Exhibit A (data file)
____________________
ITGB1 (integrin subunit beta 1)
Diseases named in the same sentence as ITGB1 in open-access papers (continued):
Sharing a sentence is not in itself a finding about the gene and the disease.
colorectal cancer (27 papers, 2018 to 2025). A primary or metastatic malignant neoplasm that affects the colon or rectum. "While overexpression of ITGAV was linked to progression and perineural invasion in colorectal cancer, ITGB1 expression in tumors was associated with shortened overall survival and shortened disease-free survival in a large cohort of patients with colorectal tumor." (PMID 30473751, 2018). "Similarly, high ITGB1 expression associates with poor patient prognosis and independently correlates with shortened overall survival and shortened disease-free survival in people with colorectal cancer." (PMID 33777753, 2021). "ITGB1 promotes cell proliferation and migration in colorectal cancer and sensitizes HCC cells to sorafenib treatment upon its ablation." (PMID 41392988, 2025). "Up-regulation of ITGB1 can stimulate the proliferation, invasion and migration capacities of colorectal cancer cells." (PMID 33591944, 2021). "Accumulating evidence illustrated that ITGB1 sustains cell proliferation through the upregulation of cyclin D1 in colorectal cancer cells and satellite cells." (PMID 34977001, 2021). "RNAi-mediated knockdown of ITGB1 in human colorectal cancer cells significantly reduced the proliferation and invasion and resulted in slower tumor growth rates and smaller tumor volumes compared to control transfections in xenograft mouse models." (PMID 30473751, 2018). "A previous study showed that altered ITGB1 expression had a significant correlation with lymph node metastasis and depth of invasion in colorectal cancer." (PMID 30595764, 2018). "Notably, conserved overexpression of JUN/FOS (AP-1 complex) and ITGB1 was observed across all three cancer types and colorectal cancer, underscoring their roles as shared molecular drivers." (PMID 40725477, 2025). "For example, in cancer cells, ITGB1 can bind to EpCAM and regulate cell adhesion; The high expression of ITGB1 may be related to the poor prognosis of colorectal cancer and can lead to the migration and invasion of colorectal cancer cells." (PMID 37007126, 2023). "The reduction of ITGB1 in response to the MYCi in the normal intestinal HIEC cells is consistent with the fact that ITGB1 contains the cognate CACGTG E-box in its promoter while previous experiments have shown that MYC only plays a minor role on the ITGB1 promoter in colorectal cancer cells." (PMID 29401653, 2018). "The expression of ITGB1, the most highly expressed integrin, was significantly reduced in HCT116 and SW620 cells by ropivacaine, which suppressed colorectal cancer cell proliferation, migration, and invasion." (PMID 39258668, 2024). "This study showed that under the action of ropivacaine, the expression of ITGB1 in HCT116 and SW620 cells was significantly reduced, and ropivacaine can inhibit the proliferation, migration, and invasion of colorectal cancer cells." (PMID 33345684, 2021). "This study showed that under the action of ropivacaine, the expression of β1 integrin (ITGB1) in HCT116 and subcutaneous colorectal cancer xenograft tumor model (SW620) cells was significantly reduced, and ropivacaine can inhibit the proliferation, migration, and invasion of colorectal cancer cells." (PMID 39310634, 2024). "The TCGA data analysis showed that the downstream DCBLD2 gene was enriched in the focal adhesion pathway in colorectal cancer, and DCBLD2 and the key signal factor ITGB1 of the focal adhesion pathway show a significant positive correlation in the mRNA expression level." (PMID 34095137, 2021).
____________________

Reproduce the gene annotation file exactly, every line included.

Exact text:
ITGB1 (integrin subunit beta 1)
Diseases named in the same sentence as ITGB1 in open-access papers (continued):
Sharing a sentence is not in itself a finding about the gene and the disease.
colorectal cancer (27 papers, 2018 to 2025). A primary or metastatic malignant neoplasm that affects the colon or rectum. "While overexpression of ITGAV was linked to progression and perineural invasion in colorectal cancer, ITGB1 expression in tumors was associated with shortened overall survival and shortened disease-free survival in a large cohort of patients with colorectal tumor." (PMID 30473751, 2018). "Similarly, high ITGB1 expression associates with poor patient prognosis and independently correlates with shortened overall survival and shortened disease-free survival in people with colorectal cancer." (PMID 33777753, 2021). "ITGB1 promotes cell proliferation and migration in colorectal cancer and sensitizes HCC cells to sorafenib treatment upon its ablation." (PMID 41392988, 2025). "Up-regulation of ITGB1 can stimulate the proliferation, invasion and migration capacities of colorectal cancer cells." (PMID 33591944, 2021). "Accumulating evidence illustrated that ITGB1 sustains cell proliferation through the upregulation of cyclin D1 in colorectal cancer cells and satellite cells." (PMID 34977001, 2021). "RNAi-mediated knockdown of ITGB1 in human colorectal cancer cells significantly reduced the proliferation and invasion and resulted in slower tumor growth rates and smaller tumor volumes compared to control transfections in xenograft mouse models." (PMID 30473751, 2018). "A previous study showed that altered ITGB1 expression had a significant correlation with lymph node metastasis and depth of invasion in colorectal cancer." (PMID 30595764, 2018). "Notably, conserved overexpression of JUN/FOS (AP-1 complex) and ITGB1 was observed across all three cancer types and colorectal cancer, underscoring their roles as shared molecular drivers." (PMID 40725477, 2025). "For example, in cancer cells, ITGB1 can bind to EpCAM and regulate cell adhesion; The high expression of ITGB1 may be related to the poor prognosis of colorectal cancer and can lead to the migration and invasion of colorectal cancer cells." (PMID 37007126, 2023). "The reduction of ITGB1 in response to the MYCi in the normal intestinal HIEC cells is consistent with the fact that ITGB1 contains the cognate CACGTG E-box in its promoter while previous experiments have shown that MYC only plays a minor role on the ITGB1 promoter in colorectal cancer cells." (PMID 29401653, 2018). "The expression of ITGB1, the most highly expressed integrin, was significantly reduced in HCT116 and SW620 cells by ropivacaine, which suppressed colorectal cancer cell proliferation, migration, and invasion." (PMID 39258668, 2024). "This study showed that under the action of ropivacaine, the expression of ITGB1 in HCT116 and SW620 cells was significantly reduced, and ropivacaine can inhibit the proliferation, migration, and invasion of colorectal cancer cells." (PMID 33345684, 2021). "This study showed that under the action of ropivacaine, the expression of β1 integrin (ITGB1) in HCT116 and subcutaneous colorectal cancer xenograft tumor model (SW620) cells was significantly reduced, and ropivacaine can inhibit the proliferation, migration, and invasion of colorectal cancer cells." (PMID 39310634, 2024). "The TCGA data analysis showed that the downstream DCBLD2 gene was enriched in the focal adhesion pathway in colorectal cancer, and DCBLD2 and the key signal factor ITGB1 of the focal adhesion pathway show a significant positive correlation in the mRNA expression level." (PMID 34095137, 2021).